contributed to POINCARE, an experiment that will place instruments at
multiple observatories to cover nearly the full sky to measure polarization
in the cosmic microwave background.
NASA-Glenn—Jacob Poldruhi’s project involved the
Task. As mankind ventures out to explore the solar system, it is critical
to efficiently utilize raw materials. For example, plastic waste must be
recycled into useful materials such as water and fuel. Our project
developed a process to begin the recycling process of organic waste
materials into raw materials needed to support human habitation beyond
meets astronaut Gregory H. Johnson, who flew on Space Shuttle flights 123
NSF Electrical Engineering Program at
Penn State—For each of the past seven years, one Wesleyan
student has worked on the nuclear quadrupole
resonance project with Dr. Jeffrey Schiano and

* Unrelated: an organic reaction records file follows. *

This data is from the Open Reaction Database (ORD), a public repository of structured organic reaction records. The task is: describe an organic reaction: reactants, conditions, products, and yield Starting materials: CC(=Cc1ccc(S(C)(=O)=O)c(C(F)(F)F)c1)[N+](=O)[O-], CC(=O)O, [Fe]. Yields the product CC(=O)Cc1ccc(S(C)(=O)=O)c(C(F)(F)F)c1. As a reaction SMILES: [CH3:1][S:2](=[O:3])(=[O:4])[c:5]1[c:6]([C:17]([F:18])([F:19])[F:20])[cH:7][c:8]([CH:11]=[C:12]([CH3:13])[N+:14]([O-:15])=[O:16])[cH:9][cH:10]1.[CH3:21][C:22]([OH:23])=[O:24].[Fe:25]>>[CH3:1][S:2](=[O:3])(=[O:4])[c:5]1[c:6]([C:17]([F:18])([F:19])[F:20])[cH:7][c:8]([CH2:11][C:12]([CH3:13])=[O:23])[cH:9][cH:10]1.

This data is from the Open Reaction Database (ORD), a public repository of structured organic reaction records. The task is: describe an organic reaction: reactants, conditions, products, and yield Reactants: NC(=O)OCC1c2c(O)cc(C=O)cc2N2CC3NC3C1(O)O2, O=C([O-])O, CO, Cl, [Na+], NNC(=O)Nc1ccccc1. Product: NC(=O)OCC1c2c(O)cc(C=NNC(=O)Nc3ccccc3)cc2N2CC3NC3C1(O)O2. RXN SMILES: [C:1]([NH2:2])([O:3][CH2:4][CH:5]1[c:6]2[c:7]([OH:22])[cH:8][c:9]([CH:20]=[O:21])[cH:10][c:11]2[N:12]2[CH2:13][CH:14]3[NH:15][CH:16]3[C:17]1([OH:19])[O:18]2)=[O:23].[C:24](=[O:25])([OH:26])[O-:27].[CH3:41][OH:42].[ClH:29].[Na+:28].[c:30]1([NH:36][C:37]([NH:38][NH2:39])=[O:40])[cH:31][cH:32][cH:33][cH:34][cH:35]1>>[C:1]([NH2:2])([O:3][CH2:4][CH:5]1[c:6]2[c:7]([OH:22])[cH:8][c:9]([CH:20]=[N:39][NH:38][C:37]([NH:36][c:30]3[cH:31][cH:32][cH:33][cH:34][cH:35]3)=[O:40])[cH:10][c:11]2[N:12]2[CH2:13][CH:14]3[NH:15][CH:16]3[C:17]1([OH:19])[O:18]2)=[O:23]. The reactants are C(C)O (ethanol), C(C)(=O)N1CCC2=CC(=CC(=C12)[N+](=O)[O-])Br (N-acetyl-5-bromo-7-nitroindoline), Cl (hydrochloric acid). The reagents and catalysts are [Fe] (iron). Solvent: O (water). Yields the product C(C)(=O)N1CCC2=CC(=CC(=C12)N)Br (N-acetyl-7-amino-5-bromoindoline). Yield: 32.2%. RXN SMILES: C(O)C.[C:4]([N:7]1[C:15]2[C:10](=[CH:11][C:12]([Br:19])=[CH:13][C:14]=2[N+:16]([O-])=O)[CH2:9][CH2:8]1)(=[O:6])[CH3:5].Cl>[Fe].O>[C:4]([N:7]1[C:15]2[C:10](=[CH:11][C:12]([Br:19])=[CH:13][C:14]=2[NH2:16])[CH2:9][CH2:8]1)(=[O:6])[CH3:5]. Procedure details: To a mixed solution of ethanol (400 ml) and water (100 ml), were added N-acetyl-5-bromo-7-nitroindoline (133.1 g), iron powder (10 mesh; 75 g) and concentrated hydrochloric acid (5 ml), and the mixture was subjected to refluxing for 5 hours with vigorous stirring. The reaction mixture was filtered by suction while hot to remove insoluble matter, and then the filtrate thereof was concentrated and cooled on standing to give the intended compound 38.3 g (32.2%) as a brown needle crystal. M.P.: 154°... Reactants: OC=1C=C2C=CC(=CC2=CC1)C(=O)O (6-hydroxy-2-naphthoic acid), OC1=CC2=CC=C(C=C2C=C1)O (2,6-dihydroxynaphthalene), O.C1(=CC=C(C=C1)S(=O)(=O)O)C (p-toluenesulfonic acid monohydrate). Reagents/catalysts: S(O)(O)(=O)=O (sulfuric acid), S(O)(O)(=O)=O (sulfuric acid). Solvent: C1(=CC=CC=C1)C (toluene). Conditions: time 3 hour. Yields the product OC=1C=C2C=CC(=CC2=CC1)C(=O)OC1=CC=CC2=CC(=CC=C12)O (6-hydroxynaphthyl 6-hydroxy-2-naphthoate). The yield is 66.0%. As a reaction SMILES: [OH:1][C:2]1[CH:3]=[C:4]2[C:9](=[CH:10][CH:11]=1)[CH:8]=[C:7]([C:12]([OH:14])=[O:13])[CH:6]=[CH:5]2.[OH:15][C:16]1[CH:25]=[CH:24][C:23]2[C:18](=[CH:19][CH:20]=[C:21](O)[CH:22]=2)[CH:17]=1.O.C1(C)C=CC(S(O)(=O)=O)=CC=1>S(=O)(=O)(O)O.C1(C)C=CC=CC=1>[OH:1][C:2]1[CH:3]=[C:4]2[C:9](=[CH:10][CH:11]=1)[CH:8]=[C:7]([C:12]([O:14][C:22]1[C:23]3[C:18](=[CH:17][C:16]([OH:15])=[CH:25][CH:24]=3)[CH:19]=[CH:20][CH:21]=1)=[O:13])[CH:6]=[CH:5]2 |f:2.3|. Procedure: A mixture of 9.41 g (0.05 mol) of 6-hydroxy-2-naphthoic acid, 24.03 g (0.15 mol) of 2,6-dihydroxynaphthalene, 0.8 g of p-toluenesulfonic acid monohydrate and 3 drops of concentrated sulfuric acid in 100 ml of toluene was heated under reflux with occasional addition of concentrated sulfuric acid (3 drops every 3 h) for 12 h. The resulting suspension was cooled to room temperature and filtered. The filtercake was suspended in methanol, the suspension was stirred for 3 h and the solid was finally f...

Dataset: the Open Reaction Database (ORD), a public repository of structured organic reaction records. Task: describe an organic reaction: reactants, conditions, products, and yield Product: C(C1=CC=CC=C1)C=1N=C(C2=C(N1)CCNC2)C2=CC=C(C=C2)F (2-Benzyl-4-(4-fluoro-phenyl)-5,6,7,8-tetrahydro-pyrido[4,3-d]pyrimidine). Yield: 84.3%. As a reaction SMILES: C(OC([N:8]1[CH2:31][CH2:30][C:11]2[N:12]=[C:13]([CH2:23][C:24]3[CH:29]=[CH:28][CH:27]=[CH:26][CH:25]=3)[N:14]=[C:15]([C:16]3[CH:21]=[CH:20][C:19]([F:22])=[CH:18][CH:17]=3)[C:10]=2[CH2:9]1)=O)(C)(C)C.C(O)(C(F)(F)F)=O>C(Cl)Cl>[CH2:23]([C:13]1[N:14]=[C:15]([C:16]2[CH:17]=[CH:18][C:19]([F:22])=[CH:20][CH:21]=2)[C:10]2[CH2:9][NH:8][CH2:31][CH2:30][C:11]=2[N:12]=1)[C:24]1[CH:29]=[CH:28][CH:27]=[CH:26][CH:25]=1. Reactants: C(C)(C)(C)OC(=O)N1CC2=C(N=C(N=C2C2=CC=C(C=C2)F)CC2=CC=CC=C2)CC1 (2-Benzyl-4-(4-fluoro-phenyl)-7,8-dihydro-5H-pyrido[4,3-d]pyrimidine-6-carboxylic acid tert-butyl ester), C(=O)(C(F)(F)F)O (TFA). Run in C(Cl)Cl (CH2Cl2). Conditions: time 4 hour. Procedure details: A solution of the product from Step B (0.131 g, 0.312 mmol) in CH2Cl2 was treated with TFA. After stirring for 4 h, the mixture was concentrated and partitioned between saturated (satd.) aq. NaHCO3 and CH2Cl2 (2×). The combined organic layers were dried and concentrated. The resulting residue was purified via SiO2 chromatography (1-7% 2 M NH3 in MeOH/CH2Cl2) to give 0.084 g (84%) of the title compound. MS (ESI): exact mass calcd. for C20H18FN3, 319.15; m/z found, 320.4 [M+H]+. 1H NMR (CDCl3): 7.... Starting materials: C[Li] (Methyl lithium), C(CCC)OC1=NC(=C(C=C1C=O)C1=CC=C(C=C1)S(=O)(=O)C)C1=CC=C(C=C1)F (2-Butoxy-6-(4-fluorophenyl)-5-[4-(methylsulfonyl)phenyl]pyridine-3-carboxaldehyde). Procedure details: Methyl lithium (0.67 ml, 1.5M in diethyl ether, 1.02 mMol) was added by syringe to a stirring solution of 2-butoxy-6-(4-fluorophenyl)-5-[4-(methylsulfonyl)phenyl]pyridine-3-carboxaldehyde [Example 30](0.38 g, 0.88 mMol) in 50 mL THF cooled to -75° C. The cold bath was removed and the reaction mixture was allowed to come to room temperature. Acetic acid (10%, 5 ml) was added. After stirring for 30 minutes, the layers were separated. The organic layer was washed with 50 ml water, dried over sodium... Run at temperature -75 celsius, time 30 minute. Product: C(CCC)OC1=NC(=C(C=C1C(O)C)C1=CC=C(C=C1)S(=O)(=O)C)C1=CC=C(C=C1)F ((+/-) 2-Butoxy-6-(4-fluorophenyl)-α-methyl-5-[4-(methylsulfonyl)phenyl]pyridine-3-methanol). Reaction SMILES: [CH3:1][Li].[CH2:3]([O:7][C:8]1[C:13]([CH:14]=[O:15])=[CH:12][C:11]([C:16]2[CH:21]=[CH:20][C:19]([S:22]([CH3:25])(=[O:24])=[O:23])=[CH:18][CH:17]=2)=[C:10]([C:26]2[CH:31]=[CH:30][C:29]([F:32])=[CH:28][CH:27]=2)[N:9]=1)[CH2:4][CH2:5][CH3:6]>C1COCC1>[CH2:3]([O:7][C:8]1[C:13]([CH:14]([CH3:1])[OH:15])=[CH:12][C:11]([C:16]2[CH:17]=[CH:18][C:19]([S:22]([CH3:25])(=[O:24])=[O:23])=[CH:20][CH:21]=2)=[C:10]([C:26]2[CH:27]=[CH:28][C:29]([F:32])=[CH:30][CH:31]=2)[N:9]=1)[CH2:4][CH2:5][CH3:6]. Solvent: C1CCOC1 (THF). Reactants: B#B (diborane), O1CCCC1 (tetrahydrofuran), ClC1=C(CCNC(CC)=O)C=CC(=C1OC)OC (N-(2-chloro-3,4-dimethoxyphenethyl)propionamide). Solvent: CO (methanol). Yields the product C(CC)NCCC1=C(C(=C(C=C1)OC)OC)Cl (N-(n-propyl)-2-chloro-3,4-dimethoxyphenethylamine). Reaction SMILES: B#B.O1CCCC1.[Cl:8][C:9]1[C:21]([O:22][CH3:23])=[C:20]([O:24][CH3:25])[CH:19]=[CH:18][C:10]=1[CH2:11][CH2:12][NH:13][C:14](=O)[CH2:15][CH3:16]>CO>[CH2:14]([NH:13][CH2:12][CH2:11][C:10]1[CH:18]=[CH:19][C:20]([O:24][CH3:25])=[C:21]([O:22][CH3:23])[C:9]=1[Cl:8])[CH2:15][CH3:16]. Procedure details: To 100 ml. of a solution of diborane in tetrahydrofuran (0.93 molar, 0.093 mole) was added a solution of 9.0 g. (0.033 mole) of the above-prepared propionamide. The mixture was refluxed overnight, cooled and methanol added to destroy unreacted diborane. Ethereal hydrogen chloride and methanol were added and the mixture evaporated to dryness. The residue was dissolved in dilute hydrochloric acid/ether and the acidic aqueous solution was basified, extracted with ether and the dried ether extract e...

Wesleyan alumnus Tom Tyson. These students are Jazmyne
Claggett, Jacob Wilson, Michael Scruggs, Devon
Miller, Mike Murphy, Jackie Queen, and Tom Tyson. (Tom is working on a
Ph.D. with Dr. Schiano.) They studied
modifications to the Robinson marginal oscillator circuit. Their research
could be applied to the pharmaceuticals industry or to detect roadside
Science Program at Florida State University—Chera Rogers experience in Materials
Science. She worked on a theoretical study of impurities using random-walk
Engineering Coop with WV Division of Highways—Jason reports, “I was fortunate to have a boss who had
just acquired his professional engineering license. He was eager to get me
as much experience as he could during the summer.” Jason is working on an
M.S. in Civil Engineering at WVU.
Research at WVU—Jason Jackson worked with Dr. Jeremy Dawson on
an optical biosensor project. Jason’s project used photonic crystals, which
have a structure that keeps out light of a particular frequency.
Nuclear internship at Westinghouse--Bobby